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Solar's rise to transform the power sector, Flannery says

Australia’s take-up of solar energy is “impossible to constrain” and will eventually remove the debate over rising electricity prices from the political landscape, according to Tim Flannery, chief of the government’s Climate Commission.

Professor Flannery’s comments come as the commission published its Australia’s Future – Solar Energy report on Monday. The report noted how roof-top solar photovoltaic (PV) systems rocketed from 8000 in 2007 to 1 million by earlier this year, with about 2.6 million Australians now drawing some of their power needs from the sun.

“It’s an ever changing technology that’s expanding in both scale, size, area, and what it can do,” Professor Flannery said. “Electricity, at some point in the future, you’ll buy it with your house.”

PV installations in Australia, the world’s sunniest continent, tripled in two years from the end of 2010, the report found. While solar PV still only accounted for about 1.3 per cent of total electricity consumed in 2012, the energy source accounted for 70 per cent of new power capacity added in that year, the commission said.

The solar spree has been strongest in rural and regional areas and in the mortgage belts of the major cities. PV is particularly attractive for those on fixed incomes or others worried about rising power prices, Professor Flannery said.

China poured some $US31.2 billion ($35.5 billion) into the solar energy industry last year, dwarfing the $US3.6 billion equivalent spent in Australia, the report found. China’s investment is the main reason prices of solar PV have dropped 80 per cent in four year, making the technology attractive in Australia even as most state-based incentive schemes have been wound back or ended.

Next stage

Professor Flannery said the next stage of the industry transformation is likely to come with the spread of lower-cost storage, allowing households to reduce power demand off the grid for the first couple of hours of late afternoon and evening when little usage is high but the PV supply has ceased for the day. The spread of cost-effective batteries “will change things again”, he said.

The report found that under the most favoured conditions, such as in Western Australia, the payback period for solar PV is now down to about seven years. Since most units have a 20-year life, households could expect more than a decade of free power.

In the future, the current angst over rising power prices “won’t be part of the economic and political landscape”, Professor Flannery said.

Electricity prices have been a hot political issue with the cost doubling for many users over the past five years or so. Debate over the carbon price, which accounts for about a fifth of the bill increase, has also made the issue a contentious one.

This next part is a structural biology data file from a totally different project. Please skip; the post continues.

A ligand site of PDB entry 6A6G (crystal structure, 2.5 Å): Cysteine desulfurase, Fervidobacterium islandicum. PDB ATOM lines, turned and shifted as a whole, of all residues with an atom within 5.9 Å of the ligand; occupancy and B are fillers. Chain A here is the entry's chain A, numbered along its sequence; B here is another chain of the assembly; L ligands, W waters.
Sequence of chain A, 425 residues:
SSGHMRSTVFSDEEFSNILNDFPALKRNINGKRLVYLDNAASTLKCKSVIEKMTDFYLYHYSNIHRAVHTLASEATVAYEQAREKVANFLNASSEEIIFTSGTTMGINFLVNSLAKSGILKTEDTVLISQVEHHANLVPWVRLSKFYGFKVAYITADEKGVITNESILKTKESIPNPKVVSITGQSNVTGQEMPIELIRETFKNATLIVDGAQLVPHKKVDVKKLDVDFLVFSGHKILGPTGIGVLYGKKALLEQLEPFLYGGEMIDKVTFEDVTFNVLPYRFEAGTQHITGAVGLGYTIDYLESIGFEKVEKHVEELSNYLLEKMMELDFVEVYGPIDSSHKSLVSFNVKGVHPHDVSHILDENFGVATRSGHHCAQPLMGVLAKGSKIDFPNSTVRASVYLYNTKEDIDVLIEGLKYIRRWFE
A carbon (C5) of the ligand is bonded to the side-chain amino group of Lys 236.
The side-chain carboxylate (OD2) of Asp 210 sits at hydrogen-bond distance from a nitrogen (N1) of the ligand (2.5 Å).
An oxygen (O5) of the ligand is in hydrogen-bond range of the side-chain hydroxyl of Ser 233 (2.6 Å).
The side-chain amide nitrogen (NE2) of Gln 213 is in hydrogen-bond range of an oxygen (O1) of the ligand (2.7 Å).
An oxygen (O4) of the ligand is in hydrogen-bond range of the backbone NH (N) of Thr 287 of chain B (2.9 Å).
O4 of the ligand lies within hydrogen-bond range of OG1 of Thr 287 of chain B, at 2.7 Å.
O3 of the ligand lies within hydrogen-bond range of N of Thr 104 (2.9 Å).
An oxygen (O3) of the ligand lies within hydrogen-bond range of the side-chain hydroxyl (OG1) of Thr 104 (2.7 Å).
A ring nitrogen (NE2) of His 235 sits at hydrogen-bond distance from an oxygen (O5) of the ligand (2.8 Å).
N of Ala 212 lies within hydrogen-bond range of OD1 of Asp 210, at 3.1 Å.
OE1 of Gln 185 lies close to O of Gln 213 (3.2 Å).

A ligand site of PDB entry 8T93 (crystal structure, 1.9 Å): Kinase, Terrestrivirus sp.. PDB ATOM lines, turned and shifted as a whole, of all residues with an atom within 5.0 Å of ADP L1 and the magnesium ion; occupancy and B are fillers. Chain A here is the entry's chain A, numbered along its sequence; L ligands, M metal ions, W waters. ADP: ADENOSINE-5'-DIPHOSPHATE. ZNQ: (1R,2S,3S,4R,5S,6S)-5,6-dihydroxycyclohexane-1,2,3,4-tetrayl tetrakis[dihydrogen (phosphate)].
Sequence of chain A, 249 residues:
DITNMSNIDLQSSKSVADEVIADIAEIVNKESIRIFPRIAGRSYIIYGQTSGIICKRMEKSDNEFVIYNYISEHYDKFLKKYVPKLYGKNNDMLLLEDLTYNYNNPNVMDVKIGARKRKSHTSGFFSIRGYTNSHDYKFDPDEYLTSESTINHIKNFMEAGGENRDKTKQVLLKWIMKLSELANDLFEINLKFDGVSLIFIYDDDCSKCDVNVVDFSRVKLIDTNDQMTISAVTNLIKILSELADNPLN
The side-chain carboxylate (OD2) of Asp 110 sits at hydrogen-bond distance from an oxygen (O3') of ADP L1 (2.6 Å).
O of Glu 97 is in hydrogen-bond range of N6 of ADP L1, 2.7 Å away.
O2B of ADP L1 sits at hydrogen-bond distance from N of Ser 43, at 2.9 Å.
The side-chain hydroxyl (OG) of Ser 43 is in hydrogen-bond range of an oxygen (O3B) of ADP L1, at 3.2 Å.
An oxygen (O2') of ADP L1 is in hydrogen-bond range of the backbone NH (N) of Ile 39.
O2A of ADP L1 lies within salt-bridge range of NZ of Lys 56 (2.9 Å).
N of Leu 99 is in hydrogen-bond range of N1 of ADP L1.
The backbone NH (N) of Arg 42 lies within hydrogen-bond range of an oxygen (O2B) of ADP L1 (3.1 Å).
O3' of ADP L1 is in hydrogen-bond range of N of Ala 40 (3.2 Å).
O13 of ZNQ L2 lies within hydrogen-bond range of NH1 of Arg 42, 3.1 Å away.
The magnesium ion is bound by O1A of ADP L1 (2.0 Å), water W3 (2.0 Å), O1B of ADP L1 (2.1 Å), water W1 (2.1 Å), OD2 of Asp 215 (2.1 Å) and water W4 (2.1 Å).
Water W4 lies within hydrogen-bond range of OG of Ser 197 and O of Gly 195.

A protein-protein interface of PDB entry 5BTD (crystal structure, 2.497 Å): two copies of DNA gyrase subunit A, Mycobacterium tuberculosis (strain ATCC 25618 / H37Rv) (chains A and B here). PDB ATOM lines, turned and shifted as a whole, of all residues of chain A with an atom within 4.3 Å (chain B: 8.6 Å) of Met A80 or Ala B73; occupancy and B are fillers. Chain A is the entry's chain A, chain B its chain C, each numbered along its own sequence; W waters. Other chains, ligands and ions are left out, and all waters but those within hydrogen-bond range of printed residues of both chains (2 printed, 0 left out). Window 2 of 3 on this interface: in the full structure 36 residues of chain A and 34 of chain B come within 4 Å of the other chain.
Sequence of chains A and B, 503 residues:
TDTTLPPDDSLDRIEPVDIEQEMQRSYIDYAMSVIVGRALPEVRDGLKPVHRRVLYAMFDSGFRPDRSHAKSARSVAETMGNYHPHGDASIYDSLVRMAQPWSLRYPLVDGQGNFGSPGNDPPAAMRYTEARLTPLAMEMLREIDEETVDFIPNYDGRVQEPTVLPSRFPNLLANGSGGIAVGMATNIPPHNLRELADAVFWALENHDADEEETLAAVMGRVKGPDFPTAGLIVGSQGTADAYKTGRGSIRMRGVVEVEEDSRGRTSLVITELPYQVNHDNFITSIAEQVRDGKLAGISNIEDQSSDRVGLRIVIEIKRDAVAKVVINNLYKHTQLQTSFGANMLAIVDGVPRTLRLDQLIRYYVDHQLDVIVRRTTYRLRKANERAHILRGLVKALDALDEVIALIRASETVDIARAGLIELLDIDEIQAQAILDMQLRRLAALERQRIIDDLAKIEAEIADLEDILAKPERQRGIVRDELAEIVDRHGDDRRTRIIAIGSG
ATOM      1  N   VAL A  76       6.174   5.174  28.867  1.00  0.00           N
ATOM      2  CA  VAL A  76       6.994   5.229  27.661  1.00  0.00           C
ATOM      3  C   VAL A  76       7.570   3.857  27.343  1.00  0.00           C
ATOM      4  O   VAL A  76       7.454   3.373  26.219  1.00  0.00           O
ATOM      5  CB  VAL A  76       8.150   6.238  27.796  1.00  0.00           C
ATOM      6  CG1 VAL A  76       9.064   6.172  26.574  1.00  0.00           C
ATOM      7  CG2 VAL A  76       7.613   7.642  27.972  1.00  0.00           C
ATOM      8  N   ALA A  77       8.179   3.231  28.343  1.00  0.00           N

Alternative view

Tony Wood, director of the Grattan Institute’s energy program, said the commission’s report reads as an “uncritical supporter” of solar.

While the report noted PV had helped to avoid 3.4 million tonnes of carbon emissions in 2012, it did not state the cost of the abatement, compared with alternatives, Mr Wood said.

“Solar fundamentally is part of the right answer,” Mr Wood said. The report, though, should have detailed a full cost-benefit analysis on its appropriate share of carbon abatement efforts.

The report also highlighted Germany and Spain among big investors in solar. However, a fierce debate is now raging in Germany about cutting back support for solar while Spain has already done so, Mr Wood said.

China, too, will have to write-off billions of dollars in the value of its excessive investment in PV production that may slow if not reverse the drop in module prices.

Mr Wood also said it is unlikely that electricity prices would disappear from the political arena in the near term.

Rather, the issue may intensify, especially if network operators seek to rebalance their tariffs by raising the fixed component of the power bills to recoup funding as demand from the grid sinks.

For instance, a household now paying $1000 a year for electricity split between a $300 fixed charge and a $700 variable bill would see little difference if the two components were reversed. A household with solar power, though, may be relying on a reduced variable repayment to make the PV panels viable and would be hurt by such rebalancing of the bill.

The alternative, though, will be heavy writedowns in the value of network assets - something the industry is likely to resist.

“You can see a small train wreck in the distance, and it’s getting closer,” Mr Wood said. “It could be quite ugly.”

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